Yesterday, I had the pleasure of attending the Genesee-Finger Lakes Active Transportation Summit. The insufferable references to Spiderman aside, it was a very informative and thought provoking day. It was a bit of a lovefest, but I caught a lot of information about where Rochester is in terms of bikability and walkability. And as I was there as part of my job, I was able to put a lot of the info into the context of disability rights as well.
I even was impressed enough by one of the speakers, Jeff Olson, to buy his e-book online: The Third Mode: Towards a Green Society. I'm looking forward to reading his work.
The main gist of the event was: making sure our city is more bike-friendly and walking-friendly means people will be healthier, our economy will be supported and everyone will be better off. Children were a big part of this theme. Our kids are not allowed and/or it's not safe for them to bike and walk to school. This was brought up by almost every speaker.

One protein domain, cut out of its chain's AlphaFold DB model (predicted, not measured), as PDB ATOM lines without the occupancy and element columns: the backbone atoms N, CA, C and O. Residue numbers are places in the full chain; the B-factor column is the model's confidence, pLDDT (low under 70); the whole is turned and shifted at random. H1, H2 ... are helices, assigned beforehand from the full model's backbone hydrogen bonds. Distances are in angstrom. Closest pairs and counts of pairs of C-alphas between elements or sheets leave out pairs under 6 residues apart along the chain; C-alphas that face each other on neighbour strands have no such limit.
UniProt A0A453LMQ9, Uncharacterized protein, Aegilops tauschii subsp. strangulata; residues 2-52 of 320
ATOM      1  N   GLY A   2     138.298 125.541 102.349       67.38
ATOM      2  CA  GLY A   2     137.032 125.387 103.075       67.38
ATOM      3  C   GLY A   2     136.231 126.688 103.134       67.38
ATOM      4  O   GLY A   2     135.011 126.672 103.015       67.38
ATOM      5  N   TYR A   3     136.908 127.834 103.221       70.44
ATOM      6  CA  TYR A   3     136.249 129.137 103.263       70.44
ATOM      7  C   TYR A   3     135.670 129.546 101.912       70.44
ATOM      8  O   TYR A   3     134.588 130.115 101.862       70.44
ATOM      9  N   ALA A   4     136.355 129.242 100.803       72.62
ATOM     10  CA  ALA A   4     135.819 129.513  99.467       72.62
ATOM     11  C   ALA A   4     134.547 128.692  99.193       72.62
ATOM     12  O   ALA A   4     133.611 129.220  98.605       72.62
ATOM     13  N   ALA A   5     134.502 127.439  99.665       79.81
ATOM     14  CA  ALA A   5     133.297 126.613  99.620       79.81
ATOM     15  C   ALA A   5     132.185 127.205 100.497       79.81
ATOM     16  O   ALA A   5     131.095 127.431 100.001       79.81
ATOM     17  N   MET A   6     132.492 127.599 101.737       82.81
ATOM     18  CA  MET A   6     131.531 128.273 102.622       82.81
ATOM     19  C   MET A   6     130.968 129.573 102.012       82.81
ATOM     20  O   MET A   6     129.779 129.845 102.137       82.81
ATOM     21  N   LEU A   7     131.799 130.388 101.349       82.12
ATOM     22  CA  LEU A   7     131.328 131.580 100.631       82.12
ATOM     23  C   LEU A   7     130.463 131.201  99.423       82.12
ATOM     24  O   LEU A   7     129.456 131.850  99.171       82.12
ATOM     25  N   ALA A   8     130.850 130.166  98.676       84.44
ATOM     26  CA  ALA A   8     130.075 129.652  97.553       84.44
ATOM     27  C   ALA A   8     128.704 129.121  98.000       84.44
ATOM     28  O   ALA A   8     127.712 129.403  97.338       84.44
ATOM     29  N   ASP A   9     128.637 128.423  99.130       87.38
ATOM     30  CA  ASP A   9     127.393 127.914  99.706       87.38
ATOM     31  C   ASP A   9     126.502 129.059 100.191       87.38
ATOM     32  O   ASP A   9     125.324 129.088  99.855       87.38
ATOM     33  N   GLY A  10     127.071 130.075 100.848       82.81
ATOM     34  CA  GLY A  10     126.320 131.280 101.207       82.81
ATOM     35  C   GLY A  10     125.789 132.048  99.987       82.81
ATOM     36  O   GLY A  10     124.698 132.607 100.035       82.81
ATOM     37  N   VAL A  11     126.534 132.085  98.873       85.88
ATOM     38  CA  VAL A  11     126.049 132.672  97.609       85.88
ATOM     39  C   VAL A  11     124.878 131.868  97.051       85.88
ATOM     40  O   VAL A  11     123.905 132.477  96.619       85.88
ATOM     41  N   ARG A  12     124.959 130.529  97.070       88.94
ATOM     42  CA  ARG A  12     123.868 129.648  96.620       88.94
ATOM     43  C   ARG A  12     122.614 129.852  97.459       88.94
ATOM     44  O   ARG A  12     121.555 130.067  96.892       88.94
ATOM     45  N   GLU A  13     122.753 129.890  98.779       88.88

I would love to see our kids bike and walk to school, but more bike lanes and curb cuts are not going to get it done.
First of all, our push to eliminate neighborhood schools means kids using Active Transportation to get to school is out. Even our elementary kids are bussed across town. While I'm not running for School Board, I am an advocate of neighborhood schools for a number of reasons. There are some folks who will disagree with me and I would encourage those people to engage me and the rest of the community on this site and in person. For now, I'm pointing out that the lack of neighborhood schools prevents our kids from walking and biking to school - both of which actually benefit learning.
But there is another adult-made barrier to our kids using Active Transportation. Our police department has a publicly stated policy, in the name of "safety" to harass any young, black males on bicycles. I am against this policy for a number of reasons and I will explain these reasons in a future post, but the point is, we're not going to get kids riding bikes to and from school if they know the police will be stopping and searching them.
Overall, I liked most of what I heard at GFLATS. Emphasizing Active Transportation is in line with my emphasis on community, locally-owned businesses and family asset building. The affects Active Transportation has on public health is indisputable. But unless the different parts of our City government start working with each other, we will just be biking or walking in a circle. Again.
When elected, I will not only work to speed along the City's bike plan, but I will make sure there are not negating factors.